Learning patterns/How to implement quality management in your organization or team
What problem does this solve?Edit
WMAT adopted an approach of continuous improvement of our daily proceedings which is also known as Kaizen, Japanese for "change for the better". It is a comprehensive improvement process that includes all processes and stakeholders of an organization and focuses on small steps and changes.
What is the solution?Edit
Things to considerEdit
- Every small idea for improvement is worth being discussed
- Collect problems (with or without an idea for a solution) and ideas for improvements right at the moment you have them. In teams who share an office this can be on a pinboard, in distributed teams it could be a shared wiki or spreadsheet
- Have short, regular meetings to discuss these new ideas / problems and the status quo of former improvements (do they work out or do they need adjustments) in your team (20-30 minutes maximum, e.g. every two weeks)
- When implementing improvements follow the Plan-Do-Check-Act cycle:
- Plan: Discuss and plan the implementation in your meeting and assign a person who will be responsible for the necessary next steps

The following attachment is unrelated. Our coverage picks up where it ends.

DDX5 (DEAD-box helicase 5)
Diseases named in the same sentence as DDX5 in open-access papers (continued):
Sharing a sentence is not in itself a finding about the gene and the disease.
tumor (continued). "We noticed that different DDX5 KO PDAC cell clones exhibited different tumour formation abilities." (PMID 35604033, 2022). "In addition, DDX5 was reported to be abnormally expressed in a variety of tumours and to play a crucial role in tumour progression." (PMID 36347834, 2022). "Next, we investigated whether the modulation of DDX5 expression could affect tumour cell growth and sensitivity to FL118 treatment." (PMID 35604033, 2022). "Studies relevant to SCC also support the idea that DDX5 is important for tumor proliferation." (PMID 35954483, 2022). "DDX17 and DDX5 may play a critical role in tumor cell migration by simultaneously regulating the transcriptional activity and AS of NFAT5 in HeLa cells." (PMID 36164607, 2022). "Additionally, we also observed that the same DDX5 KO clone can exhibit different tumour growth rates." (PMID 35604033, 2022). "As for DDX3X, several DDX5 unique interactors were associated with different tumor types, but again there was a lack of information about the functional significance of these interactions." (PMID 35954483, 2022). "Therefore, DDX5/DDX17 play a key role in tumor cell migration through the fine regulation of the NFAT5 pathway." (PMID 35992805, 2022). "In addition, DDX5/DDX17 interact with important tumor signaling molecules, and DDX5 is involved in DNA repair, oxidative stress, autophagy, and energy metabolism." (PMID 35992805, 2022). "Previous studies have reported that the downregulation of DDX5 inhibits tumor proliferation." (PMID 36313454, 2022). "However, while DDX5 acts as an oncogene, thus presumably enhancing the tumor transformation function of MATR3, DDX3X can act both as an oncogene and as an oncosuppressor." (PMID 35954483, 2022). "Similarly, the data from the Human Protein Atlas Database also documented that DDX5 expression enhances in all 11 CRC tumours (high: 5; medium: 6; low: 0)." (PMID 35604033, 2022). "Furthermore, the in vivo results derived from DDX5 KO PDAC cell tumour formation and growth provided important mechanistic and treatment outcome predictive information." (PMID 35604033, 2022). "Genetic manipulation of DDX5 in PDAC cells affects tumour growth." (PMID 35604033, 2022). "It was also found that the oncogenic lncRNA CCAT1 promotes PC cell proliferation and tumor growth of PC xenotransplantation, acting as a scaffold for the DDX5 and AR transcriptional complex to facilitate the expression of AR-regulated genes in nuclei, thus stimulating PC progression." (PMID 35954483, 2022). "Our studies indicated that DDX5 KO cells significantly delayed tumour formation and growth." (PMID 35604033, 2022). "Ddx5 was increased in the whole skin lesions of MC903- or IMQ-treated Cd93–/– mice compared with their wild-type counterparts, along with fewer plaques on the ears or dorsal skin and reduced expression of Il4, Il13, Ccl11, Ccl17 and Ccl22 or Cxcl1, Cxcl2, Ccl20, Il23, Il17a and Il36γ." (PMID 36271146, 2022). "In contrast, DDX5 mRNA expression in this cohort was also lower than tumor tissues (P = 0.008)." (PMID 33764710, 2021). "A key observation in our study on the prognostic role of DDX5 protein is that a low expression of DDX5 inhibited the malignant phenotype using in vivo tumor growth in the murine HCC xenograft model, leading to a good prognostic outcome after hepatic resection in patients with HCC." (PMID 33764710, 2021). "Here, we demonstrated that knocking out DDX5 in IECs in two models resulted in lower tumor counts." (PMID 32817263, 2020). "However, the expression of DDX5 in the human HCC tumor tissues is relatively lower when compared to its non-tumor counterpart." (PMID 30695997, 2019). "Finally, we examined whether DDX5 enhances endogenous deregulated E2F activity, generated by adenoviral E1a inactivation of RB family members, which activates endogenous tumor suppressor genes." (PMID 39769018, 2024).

- Do: Incorporate the change in your procedures and make sure others know about it and do it as well
- Check: In one of the next meetings check whether the change lead to the desired outcome
- Act: If you did not achieve the desired outcome, discuss what modifications might be necessary and implement those by starting the cycle again
- The progress / status of each improvement process should be documented with a few words in a shared wiki or spreadsheet
- As with most things, communication is key: When implementing a quality approach in your team / organization make sure to create a common understanding on what quality is, why it is important and how everybody can benefit from it. It is cruical to avoid that stakeholders conceive it as a means to be controlled, assessed or supervised.
When to useEdit
Quality should not only be an issue for big organizations - the sooner you start to implement awareness for quality in your team or organization, the more it becomes an integral component of your organizational culture and processes. This approach is especially suited for smaller entities as it does not require a disproportional amount of time and resources. It is a low-treshold approach that makes it easy for stakeholders to get involved and commit.